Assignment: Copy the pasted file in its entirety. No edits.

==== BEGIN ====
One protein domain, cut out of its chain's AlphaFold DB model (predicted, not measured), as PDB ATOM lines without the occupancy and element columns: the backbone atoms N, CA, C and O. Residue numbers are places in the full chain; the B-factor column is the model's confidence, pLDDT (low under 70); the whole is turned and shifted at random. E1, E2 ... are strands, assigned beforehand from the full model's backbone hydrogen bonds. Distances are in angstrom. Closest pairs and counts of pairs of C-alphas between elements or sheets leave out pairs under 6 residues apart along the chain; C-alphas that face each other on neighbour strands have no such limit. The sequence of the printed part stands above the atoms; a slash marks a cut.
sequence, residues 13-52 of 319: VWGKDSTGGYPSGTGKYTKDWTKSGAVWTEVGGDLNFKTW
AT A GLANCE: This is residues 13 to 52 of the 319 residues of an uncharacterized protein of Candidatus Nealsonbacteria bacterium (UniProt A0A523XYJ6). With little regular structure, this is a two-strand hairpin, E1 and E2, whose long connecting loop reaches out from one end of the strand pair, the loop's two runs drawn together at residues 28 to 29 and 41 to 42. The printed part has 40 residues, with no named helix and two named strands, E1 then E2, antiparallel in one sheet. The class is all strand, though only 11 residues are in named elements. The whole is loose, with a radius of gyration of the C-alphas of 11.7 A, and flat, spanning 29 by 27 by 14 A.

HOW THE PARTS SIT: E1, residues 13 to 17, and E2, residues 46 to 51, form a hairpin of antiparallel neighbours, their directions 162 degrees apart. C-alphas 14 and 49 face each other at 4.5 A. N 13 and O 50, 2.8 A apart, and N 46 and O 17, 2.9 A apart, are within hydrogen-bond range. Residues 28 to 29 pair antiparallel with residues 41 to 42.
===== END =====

One protein domain, cut out of its chain's AlphaFold DB model (predicted, not measured), as PDB ATOM lines without the occupancy and element columns: the backbone atoms N, CA, C and O. Residue numbers are places in the full chain; the B-factor column is the model's confidence, pLDDT (low under 70); the whole is turned and shifted at random. E1, E2 ... are strands, assigned beforehand from the full model's backbone hydrogen bonds. Distances are in angstrom. Closest pairs and counts of pairs of C-alphas between elements or sheets leave out pairs under 6 residues apart along the chain; C-alphas that face each other on neighbour strands have no such limit. The sequence of the printed part stands above the atoms; a slash marks a cut.
sequence, residues 13-52 of 319: VWGKDSTGGYPSGTGKYTKDWTKSGAVWTEVGGDLNFKTW
AT A GLANCE: This is residues 13 to 52 of the 319 residues of an uncharacterized protein of Candidatus Nealsonbacteria bacterium (UniProt A0A523XYJ6). With little regular structure, this is a two-strand hairpin, E1 and E2, whose long connecting loop reaches out from one end of the strand pair, the loop's two runs drawn together at residues 28 to 29 and 41 to 42. The printed part has 40 residues, with no named helix and two named strands, E1 then E2, antiparallel in one sheet. The class is all strand, though only 11 residues are in named elements. The whole is loose, with a radius of gyration of the C-alphas of 11.7 A, and flat, spanning 29 by 27 by 14 A.

HOW THE PARTS SIT: E1, residues 13 to 17, and E2, residues 46 to 51, form a hairpin of antiparallel neighbours, their directions 162 degrees apart. C-alphas 14 and 49 face each other at 4.5 A. N 13 and O 50, 2.8 A apart, and N 46 and O 17, 2.9 A apart, are within hydrogen-bond range. Residues 28 to 29 pair antiparallel with residues 41 to 42.